I prayed for a foggy morning,
one that would somehow shield me
from the inevitable.
A little plane can’t leave this island in the fog.
Even a wind will change schedules.
It happens all the time.
All night I stood on the shore
prayed for clouds,
made deals with the angels.
When the sun came up the next morning,
it was clear.
The water lapped lazily.
I talked about some bad movie and some bad seafood
and you ticked off in your head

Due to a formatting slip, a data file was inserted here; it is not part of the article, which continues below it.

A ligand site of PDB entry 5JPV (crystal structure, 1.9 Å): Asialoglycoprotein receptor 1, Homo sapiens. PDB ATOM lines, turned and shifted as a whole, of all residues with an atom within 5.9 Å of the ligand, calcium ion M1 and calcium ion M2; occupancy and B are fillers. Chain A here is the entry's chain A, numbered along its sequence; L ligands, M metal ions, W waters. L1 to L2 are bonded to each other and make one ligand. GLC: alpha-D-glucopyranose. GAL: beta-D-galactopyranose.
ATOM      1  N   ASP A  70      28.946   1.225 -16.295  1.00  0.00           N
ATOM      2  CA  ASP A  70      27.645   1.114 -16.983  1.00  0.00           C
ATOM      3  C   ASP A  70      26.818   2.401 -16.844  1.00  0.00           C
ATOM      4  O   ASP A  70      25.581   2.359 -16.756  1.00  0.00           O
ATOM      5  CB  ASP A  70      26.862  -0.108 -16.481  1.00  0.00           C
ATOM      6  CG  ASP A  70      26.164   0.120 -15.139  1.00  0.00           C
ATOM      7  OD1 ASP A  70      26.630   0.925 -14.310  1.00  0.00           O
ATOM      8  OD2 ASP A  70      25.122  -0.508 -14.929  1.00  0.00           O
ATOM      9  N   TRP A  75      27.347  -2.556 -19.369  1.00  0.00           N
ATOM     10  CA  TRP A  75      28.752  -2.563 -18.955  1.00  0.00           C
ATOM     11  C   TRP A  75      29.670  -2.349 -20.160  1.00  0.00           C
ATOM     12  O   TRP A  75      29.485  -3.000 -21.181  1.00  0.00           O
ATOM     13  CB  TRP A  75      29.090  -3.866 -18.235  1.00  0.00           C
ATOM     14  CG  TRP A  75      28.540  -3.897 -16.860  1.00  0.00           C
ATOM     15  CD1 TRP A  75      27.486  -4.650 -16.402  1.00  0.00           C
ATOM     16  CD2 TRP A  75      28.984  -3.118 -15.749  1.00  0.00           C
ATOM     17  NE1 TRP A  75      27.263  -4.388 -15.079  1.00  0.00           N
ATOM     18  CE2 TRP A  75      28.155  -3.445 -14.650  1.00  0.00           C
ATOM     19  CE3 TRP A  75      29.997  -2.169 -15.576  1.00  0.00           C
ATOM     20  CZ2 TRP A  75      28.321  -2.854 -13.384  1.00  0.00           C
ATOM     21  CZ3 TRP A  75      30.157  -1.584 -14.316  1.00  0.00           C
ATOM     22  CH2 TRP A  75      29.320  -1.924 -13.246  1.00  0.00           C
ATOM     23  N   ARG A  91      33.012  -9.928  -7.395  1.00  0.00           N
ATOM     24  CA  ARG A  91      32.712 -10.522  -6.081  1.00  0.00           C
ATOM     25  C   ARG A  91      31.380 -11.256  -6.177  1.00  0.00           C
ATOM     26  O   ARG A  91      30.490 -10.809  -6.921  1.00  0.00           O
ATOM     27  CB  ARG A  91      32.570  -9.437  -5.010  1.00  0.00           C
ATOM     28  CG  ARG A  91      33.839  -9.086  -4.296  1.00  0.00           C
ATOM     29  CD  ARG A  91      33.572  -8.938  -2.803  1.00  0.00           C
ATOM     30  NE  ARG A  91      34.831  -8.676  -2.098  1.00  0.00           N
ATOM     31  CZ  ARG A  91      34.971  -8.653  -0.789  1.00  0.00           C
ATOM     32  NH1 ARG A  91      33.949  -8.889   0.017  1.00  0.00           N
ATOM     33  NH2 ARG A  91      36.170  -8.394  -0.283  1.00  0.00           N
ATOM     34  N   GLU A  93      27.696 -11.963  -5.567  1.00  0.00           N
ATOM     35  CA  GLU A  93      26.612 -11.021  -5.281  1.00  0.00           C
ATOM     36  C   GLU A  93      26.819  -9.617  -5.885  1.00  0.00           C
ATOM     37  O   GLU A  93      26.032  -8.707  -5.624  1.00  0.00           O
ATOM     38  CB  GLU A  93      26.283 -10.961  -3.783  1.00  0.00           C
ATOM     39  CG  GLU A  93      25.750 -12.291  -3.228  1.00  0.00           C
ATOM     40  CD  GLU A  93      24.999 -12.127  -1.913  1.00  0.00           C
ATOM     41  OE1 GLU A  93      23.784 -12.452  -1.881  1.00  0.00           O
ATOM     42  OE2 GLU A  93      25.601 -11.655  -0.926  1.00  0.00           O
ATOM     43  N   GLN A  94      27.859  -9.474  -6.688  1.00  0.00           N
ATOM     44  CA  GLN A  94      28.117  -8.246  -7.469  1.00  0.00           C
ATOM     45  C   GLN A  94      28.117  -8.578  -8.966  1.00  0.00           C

all the reasons you were leaving.
Perfect sunny morning and you wore
tortoise shell sunglasses I had paid too much for
years and years before.
Later, on the beach,
I looked up and cursed the clouds
that arrived too late.
I watched children and mothers.
I drank white whiskey right out of the bottle,
and pretended you would be emerging soon
from a cabana behind me
whispering something funny
ready to lead me back to where we’d been.
Pfefferle, W.T. “Losing Clare,” Nimrod 49:2 (Spring/Summer 2006): 209